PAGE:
Starship Children’s Health Clinical Guideline Note: The electronic version of this guideline is the version currently in use. Any printed version can not be assumed to be current. Please remember to read our disclaimer.

POISONING - PAEDIATRIC      

Introduction Approach to Paediatric Toxicology Resuscitation Risk Assessment Supportive Care Decontamination

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Enhanced Elimination Antidotes Disposition Prevention Resources Appendix - Toxidromes

Introduction      

Unintentional poisoning is most common in the 12 to 36 month age group. Most small children will only take 2 to 3 tablets or one mouthful of substance. Serious sequelae are rare. Supportive care and observation are the mainstays of treatment. Beware of causing harm - a risk assessment is essential before considering decontamination or treatment. Small ingestions of some substances can cause very serious injury in a small child.

One or two tablets that can be lethal to a 10kg toddler  Calcium channel blockers (eg Diltiazem, Verapamil), especially high dose slow release (SR) preparations  Amphtetamines  Dextropropoxyphene (in “Paradex”)  Tricyclic antidepressants  Chloroquine  Opioids  Sulphonylureas  Theophylline

Small volumes of non-pharmaceuticals than can result in severe toxicity     

Organophosphates Paraquat Camphor Naphthalene Hydrocarbons, Solvents, Eucalyptus oil, Kerosene

Poisoning should be considered in the child with unexplained abnormal vital signs, altered neurology or metabolic disturbance. Consider non accidental injury (NAI) in non-ambulatory children, older children or large ingestions. Older children/adolescents may present with deliberate self harm (intentional poisoning).

Author: Editor:

Dr Emma Batistich, Dr Mike Shepherd Dr Raewyn Gavin

Poisoning - Paediatric

Service: Date Reviewed:

Children’s Emergency Department September 2013

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Starship Children’s Health Clinical Guideline Note: The electronic version of this guideline is the version currently in use. Any printed version can not be assumed to be current. Please remember to read our disclaimer.

POISONING - PAEDIATRIC Approach to Paediatric Toxicology 1. Resuscitation 2. Risk assessment 3. Supportive care 4. Decontamination 5. Enhanced elimination 6. Antidotes 7. Disposition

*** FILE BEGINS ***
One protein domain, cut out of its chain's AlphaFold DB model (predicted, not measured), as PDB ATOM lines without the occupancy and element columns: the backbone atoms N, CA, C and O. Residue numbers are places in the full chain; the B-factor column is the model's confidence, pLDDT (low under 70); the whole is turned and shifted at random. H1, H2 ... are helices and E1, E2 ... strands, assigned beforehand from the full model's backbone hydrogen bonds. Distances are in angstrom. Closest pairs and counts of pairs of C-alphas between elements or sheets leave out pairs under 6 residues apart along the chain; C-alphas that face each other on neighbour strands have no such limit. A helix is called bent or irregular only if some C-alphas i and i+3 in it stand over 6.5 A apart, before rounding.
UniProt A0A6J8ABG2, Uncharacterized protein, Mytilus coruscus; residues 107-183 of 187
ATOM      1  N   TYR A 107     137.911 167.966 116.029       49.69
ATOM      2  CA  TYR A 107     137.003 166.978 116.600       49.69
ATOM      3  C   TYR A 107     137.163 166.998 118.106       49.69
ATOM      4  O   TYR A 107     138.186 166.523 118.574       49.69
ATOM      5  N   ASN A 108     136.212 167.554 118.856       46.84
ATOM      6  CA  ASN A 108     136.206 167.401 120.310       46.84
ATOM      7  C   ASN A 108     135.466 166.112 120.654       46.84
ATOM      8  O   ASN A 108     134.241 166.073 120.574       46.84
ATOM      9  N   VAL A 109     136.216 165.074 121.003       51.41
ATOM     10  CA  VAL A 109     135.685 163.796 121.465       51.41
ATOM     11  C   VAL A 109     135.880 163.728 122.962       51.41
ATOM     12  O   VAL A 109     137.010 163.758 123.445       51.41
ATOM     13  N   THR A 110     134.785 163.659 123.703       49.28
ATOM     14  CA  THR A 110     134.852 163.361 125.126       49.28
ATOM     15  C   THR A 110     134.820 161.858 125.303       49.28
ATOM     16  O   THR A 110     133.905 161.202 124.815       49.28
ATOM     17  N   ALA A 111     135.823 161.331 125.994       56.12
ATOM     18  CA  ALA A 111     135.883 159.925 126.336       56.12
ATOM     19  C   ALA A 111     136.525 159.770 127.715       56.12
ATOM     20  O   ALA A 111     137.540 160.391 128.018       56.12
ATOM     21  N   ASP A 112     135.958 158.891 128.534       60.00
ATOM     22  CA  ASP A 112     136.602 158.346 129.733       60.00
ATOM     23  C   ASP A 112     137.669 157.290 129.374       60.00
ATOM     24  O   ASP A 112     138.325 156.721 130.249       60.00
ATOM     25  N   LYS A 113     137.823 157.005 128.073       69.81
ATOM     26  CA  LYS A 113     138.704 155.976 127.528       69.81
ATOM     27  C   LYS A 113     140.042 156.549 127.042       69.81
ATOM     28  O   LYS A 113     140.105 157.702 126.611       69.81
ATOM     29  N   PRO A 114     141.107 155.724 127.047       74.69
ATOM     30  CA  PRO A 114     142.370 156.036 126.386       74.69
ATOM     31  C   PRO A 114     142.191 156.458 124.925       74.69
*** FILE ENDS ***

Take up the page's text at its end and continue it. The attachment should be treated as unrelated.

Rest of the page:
Resuscitation Resuscitation takes priority over decontamination and administration of antidotes (unless necessary for resuscitation e.g. NaHCO3)

Airway 

Intubation likely to be indicated in the following situations: o Cardio-respiratory arrest o Airway injury o Corrosive ingestion o Decreased level of consciousness (GCS7.5

Extracorporeal elimination (haemodialysis) 

 

Haemodialysis is effective if toxin is water soluble, low molecular weight, not protein bound and has a small volume of distribution o E.g. alcohols, lithium, chloral hydrate, amphetamine, camphor, heavy metals, salicylates, theophylline, valproate or carbamazepine Indications are based on drug levels, biochemistry and clinical symptoms Intensive care required

Antidotes   

Pharmacological antagonists and chelating agents Only useful in a small minority of poisonings Administered when the potential therapeutic effect outweighs the adverse effects

Examples of some available antidotes POISON ANTIDOTE Paracetamol N-acetylcysteine – see guideline Opioids Naloxone Benzodiazepines Flumazenil Sodium channel blockers NaHCO3 Iron Desferroxamine Glipizide Octreotide Digoxin Digoxin fab-fragments (Digi-bind) Organophosphates Pralidoxime, atropine Beta blockers, Ca2+ channel blockers Insulin/dextrose euglycaemic therapy For further information see Toxicology Handbook (Murray, Daly, Little, Cadogen). Elsevier. 2007

Disposition   

Author: Editor:

Should be directed by risk assessment Some children can be safely discharged after brief or no observation. Others may require admission for ongoing observation and treatment

Dr Emma Batistich, Dr Mike Shepherd Dr Raewyn Gavin

Poisoning - Paediatric

Service: Date Reviewed:

Children’s Emergency Department September 2013

Page:

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Starship Children’s Health Clinical Guideline Note: The electronic version of this guideline is the version currently in use. Any printed version can not be assumed to be current. Please remember to read our disclaimer.

POISONING - PAEDIATRIC Unknown ingestant     

Assume worst case scenario – a potentially lethal ingestion Observe for a minimum of 12 hours o Monitor cardio-respiratory status and neurology o Cardiac monitoring if any evidence of abnormal vital signs IV access can be deferred unless evidence of toxicity present Investigations o BSL at presentation and discharge o ECG Discharge only in daylight hours